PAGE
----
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Harper's Encyclopedia of United States History (ed. Benson Lossing) 19 1 Browse Search
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Harper's Encyclopedia of United States History (ed. Benson Lossing), Burr, Aaron, 1716- (search)
izing Mexico. Pressed by his creditors, he lived a miserable life, in poverty, in London and Paris. Becoming subject to suspicion in London as a French spy, he was driven from the country, and took refuge in Paris. Finally, after long solicitations, he obtained leave to return, and appeared in New York in 1812, where he resumed the practice of law; but he lived in comparative poverty and obscurity until 1834, when, at the age of seventy-eight, he married Madame Jumel, a wealthy woman in New York, with whom he lived only a short time, when they were separated. Burr's first wife was the The Burrows medal. widow of Gen. Augustine Prevost, by whom he had a daughter, Theodosia. She became an accomplished woman, and the wife of Governor Allston, of South Carolina. She left Charleston (1812) in a vessel to visit her father in New York, and was never heard of afterwards. Burr was small in stature, of great ability, and fascinating in manners. He died on Staten Island, Sept. 14, 1836.
Harper's Encyclopedia of United States History (ed. Benson Lossing), Burrows, William, 1785- (search)
Burrows, William, 1785- Naval officer; born in Kensington (now a part of Philadelphia), Oct. 6, 1785; entered the navy, as midshipman, November, 1799; and served under Preble in the war against Tripoli. In March, 1807, he was promoted to lieutenant, and, early in the War of 1812-15, he was placed in command of the sloop-of-war Enterprise. On Sunday, Sept. 5, 1813, he fought the British brig Boxer, with the Enterprise, off Portland, Me. the Boxer was vanquished, but Burrows was slain. Fo of Philadelphia), Oct. 6, 1785; entered the navy, as midshipman, November, 1799; and served under Preble in the war against Tripoli. In March, 1807, he was promoted to lieutenant, and, early in the War of 1812-15, he was placed in command of the sloop-of-war Enterprise. On Sunday, Sept. 5, 1813, he fought the British brig Boxer, with the Enterprise, off Portland, Me. the Boxer was vanquished, but Burrows was slain. For this exploit, Congress voted a gold medal to his nearest male relation.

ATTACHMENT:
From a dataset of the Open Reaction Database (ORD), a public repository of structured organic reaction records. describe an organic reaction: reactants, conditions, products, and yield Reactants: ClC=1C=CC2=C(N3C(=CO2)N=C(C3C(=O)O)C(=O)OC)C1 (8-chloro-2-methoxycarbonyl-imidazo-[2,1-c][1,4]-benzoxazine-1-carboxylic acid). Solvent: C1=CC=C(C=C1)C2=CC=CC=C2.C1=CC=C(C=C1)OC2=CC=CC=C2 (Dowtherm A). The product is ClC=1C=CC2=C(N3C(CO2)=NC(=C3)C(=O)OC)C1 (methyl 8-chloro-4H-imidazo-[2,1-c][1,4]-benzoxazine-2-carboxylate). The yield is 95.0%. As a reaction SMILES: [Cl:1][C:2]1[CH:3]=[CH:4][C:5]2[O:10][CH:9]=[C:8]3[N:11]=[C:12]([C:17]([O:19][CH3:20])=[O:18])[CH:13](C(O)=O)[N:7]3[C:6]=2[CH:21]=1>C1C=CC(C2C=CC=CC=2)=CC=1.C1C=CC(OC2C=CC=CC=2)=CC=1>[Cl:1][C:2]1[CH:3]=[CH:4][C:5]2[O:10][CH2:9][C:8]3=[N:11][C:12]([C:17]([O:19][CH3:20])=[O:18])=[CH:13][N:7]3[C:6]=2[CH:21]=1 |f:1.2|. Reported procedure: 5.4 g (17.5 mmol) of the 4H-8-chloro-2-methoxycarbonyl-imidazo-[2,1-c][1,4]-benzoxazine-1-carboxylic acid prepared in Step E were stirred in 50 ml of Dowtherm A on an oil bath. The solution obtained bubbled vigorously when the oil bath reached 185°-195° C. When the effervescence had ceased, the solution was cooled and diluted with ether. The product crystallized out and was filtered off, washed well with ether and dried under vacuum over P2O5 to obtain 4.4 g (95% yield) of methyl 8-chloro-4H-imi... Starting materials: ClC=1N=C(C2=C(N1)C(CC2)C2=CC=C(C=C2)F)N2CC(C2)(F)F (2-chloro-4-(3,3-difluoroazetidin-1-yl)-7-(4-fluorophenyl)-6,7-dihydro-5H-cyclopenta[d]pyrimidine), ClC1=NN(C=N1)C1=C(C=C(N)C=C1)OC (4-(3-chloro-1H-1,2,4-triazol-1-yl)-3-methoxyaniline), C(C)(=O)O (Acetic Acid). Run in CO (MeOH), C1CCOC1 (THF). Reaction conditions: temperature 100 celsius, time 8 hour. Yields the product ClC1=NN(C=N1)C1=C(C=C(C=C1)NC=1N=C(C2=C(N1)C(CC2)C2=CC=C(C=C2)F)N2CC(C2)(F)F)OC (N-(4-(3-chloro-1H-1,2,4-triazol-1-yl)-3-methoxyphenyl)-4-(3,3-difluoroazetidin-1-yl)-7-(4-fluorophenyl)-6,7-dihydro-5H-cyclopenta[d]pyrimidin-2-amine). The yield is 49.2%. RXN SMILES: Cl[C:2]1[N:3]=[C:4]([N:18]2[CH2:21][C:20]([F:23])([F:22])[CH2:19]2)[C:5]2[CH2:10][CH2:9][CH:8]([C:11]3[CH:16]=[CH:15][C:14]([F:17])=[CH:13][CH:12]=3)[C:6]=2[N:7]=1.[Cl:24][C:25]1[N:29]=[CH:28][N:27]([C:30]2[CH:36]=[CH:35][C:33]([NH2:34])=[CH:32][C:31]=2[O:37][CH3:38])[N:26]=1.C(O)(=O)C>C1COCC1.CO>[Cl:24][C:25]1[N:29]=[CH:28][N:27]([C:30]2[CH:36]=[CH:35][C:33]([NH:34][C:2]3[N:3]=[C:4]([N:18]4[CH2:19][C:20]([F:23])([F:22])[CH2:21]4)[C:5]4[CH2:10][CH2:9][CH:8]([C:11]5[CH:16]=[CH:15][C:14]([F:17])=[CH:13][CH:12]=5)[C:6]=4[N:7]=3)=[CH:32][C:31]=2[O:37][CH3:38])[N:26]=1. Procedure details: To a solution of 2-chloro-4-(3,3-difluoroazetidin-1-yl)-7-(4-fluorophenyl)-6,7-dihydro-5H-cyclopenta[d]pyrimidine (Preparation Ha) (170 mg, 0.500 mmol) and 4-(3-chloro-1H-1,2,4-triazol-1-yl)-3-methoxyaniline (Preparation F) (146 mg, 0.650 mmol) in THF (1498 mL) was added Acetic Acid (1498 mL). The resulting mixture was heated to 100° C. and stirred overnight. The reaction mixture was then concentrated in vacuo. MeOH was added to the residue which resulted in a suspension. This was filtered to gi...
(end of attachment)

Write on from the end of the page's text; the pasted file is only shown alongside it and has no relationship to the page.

Harper's Encyclopedia of United States History (ed. Benson Lossing), Enterprise, the. (search)
until he was promoted to the command of the new sloop-of-war Wasp, when Lieut. William Burrows became her commander. On the morning of Sept. 1, 1813, she sailed fromnt, which, observing the Enterprise, bore down upon her in menacing attitude. Burrows accepted the challenge, cleared Graves of Burrows, Blyth, and waters. his Burrows, Blyth, and waters. his ship for action, and, after getting a proper distance from land to have ample sea-room for conflict, he edged towards the stranger, which proved to be the British br18-pound cannon-ball. Almost at the same moment when Blyth fell on the Boxer, Burrows, of the Enterprise, was mortally wounded. So also was Midshipman Kervin Waters. Blyth was killed instantly; Burrows lived eight hours. The latter refused to be carried below until the sword of the commander of the Boxer was delivered to him cemetery at Portland. Congress presented a gold medal to the nearest masculine representative of Lieutenant Burrows; and another was presented to Lieutenant McCall.
Harper's Encyclopedia of United States History (ed. Benson Lossing), McCall, Edward R. 1790-1853 (search)
McCall, Edward R. 1790-1853 Naval officer; born in Charleston, S. C., Aug. 5, 1790; entered the navy as midshipman in 1808, and in the summer of 1813 was lieutenant of the brig Enterprise. In the action with the Boxer, Sept. 4, 1813, his commander (Lieutenant Burrows) was mortally wounded, when the command devolved upon McCall, who succeeded in capturing the British vessel. For this service Congress voted him a gold medal. He was made master-commander in 1825, and captain in 1835. He died in Bordentown, N. J., July 31. 1853.